Studies by the Getulio Vargas Foundation, a Brazilian think tank, say Bolsa Familia itself accounts for about 20 percent of the drop in poverty and inequality. In July, the program was used by more than a quarter of Brazil's 190 million people.
The percentage of undernourished people in Brazil was cut by nearly half to 6 percent from the early 1990s to 2007, according to the FAO.
Graziano says that record shows he can successfully lead the FAO.
His critics, however, say Brazil's accomplishments came after he was ousted from the program's management.
Graziano helped create the Zero Hunger program but was removed from his post as the minister in charge of it after a year amid complaints about a lackluster start. He remained an adviser to Brazilian President Luiz Inacio Lula da Silva and in 2006 became Latin America's top representative at the FAO before being elected to replace Jacques Diouf of Senegal as head of the U.N. agency. He assumes the post Jan. 1.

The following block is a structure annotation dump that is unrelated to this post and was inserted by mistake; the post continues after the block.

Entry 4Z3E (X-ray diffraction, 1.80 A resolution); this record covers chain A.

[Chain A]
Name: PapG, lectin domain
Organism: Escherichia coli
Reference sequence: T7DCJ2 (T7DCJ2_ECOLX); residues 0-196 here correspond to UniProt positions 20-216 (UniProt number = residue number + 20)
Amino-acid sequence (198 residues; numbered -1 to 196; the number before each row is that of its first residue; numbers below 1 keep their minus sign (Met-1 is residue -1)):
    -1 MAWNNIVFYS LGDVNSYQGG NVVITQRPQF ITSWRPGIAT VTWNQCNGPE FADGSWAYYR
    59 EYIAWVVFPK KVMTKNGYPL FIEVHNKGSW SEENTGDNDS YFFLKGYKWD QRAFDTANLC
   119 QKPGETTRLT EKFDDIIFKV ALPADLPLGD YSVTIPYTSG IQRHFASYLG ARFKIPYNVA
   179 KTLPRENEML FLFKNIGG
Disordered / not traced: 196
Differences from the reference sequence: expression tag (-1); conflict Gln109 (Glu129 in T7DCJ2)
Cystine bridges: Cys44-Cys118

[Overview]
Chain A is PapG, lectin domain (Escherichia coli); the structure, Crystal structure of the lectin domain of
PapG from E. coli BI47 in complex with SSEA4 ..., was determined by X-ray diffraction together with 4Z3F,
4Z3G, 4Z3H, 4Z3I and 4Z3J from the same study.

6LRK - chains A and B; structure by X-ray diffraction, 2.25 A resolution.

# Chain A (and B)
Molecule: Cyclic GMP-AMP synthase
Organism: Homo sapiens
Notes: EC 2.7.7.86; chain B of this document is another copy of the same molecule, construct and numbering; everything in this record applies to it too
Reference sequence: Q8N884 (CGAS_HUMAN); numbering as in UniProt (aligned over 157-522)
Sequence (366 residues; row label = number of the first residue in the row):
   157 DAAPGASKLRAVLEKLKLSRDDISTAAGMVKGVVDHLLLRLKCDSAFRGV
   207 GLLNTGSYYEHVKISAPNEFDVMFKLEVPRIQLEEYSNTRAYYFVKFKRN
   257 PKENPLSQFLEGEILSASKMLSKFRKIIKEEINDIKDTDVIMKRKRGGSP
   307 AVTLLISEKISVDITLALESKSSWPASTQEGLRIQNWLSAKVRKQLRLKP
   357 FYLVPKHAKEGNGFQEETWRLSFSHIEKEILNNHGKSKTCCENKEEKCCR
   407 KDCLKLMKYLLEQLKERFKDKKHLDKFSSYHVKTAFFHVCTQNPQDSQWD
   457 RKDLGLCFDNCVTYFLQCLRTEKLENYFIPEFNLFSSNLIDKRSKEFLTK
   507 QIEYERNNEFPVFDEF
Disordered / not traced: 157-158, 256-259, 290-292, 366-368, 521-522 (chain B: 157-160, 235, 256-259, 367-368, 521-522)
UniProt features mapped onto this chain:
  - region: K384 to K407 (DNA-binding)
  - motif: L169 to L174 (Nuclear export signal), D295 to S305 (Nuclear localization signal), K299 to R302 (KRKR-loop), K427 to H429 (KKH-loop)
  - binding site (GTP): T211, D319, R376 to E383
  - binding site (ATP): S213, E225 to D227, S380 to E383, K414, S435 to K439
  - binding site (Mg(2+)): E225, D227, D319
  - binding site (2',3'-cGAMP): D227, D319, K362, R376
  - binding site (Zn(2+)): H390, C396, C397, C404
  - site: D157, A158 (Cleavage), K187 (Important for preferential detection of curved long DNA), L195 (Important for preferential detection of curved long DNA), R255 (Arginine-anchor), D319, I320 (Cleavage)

"He was the first director of Zero Hunger, it's true, but he was a failure," said Alexandre Barros, a political analyst in Brasilia. "Zero Hunger was also a failure when it started and it was quickly ended and replaced."
Marcelo Neri, the Rio de Janeiro-based director of the social policy center at the Getulio Vargas Foundation, said the program's first-year problems included an inability to help different social programs work together and growing public perceptions that the plan wouldn't work.